Research: building with wood is healthier
Recent studies indicate that buildings with a high level of wood content have a positive physiological impact on the human nervous system.
At Greenbuild 2014, David Fell, research leader for market research at FPInnovations, discussed research findings linking wood in building and reduced stress for their occupants.
According to Fell, recent studies, along with evidence emerging from Europe and Asia, suggest that the use of wood indoors lowers stress reactivity of the sympathetic nervous system—which is associated with lower blood pressure, lower heart-rate, lower psychological stress, lower susceptibility to illness, and a better ability to focus attention.
He said this is relevant both in the context of evidence-based design, which studies the effects of building design on occupants (among other things), and biopholic design, which considers the general affinity humans have for nature and addresses it through design elements and materials.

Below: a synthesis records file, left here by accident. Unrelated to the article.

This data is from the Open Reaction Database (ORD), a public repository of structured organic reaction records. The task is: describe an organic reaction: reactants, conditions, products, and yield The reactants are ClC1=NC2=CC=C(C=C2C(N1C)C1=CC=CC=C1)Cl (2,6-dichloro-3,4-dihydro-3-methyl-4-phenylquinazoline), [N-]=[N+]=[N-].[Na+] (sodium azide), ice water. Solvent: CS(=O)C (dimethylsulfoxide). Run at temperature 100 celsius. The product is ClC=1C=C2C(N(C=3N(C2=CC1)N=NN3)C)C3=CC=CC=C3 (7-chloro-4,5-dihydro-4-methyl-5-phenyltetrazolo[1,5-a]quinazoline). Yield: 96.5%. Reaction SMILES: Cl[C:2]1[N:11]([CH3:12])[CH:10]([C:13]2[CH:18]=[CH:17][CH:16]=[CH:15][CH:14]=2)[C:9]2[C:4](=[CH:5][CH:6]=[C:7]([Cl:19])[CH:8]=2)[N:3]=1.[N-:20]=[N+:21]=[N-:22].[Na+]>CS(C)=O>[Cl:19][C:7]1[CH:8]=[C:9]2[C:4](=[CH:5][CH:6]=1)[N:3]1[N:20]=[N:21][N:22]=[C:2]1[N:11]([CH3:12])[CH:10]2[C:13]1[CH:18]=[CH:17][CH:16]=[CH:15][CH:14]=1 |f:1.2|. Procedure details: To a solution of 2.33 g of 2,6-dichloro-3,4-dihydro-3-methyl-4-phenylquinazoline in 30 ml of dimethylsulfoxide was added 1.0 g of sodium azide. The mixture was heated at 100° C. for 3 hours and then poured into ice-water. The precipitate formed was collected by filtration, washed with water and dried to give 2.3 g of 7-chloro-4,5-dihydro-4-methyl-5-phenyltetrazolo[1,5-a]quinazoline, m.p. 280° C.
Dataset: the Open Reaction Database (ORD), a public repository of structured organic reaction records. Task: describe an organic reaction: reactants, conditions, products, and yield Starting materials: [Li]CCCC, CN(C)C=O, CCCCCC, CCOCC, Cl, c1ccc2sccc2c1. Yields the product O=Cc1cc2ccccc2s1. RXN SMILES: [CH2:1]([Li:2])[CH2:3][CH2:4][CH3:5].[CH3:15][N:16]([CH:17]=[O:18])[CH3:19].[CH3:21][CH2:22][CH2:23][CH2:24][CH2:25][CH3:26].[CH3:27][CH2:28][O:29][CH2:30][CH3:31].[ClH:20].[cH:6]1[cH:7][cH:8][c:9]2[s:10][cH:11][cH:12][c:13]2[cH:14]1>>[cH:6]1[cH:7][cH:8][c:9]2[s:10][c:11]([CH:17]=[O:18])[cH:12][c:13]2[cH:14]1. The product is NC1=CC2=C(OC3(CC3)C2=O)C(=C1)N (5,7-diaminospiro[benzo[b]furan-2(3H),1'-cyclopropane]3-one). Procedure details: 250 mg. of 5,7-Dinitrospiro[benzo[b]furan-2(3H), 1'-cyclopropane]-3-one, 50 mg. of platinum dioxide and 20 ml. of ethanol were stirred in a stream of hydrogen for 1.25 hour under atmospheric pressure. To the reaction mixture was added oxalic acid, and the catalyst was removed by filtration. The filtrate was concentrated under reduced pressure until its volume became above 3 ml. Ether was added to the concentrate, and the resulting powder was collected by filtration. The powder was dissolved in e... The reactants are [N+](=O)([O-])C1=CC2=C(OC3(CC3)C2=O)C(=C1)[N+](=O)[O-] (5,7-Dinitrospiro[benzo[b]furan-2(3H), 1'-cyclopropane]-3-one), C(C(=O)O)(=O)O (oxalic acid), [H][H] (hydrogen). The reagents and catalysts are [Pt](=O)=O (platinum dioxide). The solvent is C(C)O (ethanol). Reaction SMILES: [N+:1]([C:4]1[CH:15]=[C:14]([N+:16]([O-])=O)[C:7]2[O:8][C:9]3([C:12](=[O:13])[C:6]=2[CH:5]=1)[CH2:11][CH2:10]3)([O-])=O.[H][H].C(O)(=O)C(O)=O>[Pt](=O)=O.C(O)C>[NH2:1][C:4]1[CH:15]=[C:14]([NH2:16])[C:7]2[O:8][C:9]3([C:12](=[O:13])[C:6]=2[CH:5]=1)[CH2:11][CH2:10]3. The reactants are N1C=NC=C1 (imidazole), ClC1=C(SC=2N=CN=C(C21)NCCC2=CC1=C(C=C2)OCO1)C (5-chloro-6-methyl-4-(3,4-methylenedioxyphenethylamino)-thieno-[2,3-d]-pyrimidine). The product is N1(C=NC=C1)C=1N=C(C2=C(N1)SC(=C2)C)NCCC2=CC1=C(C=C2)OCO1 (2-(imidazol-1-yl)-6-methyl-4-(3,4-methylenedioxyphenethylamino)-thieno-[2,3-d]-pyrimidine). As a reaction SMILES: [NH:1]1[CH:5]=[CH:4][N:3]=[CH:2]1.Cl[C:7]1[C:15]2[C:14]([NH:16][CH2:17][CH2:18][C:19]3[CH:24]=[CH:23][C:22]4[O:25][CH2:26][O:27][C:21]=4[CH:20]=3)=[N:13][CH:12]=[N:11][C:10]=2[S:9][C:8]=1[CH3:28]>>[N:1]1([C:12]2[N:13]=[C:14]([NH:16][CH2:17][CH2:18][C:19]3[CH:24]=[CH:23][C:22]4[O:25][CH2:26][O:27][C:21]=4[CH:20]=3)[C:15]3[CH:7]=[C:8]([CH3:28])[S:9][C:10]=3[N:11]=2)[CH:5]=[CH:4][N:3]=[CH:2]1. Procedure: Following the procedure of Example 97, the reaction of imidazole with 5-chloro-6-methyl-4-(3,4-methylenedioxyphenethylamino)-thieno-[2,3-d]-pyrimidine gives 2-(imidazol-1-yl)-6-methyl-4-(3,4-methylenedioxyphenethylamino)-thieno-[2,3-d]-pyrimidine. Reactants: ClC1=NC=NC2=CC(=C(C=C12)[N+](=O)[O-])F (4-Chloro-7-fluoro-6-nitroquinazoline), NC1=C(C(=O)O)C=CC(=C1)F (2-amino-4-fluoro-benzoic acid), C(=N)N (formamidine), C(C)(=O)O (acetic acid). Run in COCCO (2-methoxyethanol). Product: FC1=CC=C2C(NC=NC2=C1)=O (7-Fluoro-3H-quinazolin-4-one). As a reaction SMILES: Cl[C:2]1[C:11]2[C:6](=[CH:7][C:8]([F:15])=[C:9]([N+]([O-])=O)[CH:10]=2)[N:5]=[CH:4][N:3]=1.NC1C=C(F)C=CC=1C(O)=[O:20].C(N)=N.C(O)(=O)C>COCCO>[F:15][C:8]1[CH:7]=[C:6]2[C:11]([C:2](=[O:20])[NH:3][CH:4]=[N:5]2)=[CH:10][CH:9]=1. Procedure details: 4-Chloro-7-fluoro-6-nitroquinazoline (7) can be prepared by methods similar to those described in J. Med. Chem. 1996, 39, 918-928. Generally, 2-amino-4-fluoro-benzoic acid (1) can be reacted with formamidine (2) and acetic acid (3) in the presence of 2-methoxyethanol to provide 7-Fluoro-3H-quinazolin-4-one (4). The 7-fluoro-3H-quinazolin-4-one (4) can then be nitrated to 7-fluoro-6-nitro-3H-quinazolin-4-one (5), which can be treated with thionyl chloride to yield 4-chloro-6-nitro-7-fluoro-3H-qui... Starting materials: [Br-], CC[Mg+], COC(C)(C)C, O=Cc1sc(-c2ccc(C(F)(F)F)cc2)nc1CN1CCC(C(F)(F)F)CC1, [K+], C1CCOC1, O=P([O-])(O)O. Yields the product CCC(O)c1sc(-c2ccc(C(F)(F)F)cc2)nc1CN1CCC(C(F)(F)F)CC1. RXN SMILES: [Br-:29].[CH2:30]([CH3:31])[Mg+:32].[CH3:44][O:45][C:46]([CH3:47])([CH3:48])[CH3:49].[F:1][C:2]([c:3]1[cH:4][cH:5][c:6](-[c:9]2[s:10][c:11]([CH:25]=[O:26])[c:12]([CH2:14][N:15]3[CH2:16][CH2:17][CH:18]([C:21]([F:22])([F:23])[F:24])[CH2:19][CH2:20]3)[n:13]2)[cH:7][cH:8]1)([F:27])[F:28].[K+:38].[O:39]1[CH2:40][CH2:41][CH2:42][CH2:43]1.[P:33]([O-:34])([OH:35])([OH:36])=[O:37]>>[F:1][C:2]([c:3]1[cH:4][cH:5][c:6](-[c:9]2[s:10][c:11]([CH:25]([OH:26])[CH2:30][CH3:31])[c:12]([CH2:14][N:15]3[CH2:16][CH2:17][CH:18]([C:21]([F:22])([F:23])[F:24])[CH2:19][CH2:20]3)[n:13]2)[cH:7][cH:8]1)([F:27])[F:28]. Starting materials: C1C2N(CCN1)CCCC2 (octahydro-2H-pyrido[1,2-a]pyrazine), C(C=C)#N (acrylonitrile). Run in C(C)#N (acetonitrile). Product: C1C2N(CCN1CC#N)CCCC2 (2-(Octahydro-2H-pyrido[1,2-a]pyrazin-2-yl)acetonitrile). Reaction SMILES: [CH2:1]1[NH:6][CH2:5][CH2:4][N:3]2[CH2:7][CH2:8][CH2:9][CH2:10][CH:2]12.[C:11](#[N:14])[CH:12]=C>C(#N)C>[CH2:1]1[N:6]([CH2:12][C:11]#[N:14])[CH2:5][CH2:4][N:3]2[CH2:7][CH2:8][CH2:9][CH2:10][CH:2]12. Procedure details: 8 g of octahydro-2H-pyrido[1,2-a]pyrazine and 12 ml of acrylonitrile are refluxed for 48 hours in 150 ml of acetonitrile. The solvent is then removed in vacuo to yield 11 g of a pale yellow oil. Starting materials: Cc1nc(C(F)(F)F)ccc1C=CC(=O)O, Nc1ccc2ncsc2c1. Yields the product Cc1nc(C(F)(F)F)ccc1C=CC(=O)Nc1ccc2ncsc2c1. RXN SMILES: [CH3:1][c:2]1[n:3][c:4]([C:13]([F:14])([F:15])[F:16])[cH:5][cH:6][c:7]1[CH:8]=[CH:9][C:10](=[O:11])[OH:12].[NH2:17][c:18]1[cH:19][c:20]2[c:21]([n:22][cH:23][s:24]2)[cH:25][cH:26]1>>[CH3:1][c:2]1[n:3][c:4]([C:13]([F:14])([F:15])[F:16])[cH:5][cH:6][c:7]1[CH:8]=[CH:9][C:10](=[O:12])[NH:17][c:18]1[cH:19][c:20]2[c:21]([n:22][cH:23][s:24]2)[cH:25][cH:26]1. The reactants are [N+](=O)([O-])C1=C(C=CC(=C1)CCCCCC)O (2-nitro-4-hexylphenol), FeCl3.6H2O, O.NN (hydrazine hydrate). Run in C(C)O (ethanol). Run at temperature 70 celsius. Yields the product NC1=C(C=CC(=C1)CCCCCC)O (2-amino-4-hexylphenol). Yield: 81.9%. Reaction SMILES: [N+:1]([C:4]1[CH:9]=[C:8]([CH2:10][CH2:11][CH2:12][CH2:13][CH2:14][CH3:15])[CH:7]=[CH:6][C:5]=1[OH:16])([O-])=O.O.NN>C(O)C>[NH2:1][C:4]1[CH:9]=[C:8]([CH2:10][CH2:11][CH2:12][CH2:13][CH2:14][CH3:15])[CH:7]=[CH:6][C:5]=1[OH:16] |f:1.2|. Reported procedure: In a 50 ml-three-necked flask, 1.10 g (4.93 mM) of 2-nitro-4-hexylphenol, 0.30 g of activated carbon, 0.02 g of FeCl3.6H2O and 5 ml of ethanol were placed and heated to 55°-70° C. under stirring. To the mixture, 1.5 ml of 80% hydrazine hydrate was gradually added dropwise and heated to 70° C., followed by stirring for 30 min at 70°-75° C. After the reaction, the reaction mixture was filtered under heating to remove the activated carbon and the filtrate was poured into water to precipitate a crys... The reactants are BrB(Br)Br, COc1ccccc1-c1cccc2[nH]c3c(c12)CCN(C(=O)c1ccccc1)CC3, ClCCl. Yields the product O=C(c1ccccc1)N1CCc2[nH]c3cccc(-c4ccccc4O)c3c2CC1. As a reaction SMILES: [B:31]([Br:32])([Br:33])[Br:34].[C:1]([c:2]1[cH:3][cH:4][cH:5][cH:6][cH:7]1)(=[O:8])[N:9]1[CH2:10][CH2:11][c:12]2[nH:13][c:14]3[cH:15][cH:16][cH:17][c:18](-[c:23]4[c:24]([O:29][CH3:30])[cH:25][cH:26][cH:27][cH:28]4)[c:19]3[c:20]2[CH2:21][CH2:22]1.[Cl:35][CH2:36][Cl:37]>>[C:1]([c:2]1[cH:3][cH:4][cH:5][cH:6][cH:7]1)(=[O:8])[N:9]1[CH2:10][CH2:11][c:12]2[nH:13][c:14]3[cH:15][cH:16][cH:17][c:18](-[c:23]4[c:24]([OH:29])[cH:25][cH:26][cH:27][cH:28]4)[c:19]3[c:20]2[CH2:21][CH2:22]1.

Fell conducted recent study "Wood and Human Health" at the University of British Columbia and FPInnovations that established a link between wood and human health. In the study the presence of visual wood surfaces in a room lowered sympathetic nervous system (SNS) activation. The SNS is responsible for physiological stress responses in humans. This result opens the door to a myriad of stress-related health benefits that the presence of wood may afford in the built environment. The application of wood to promote health indoors is a new tool for practitioners of evidence-based design.
Download the study here.
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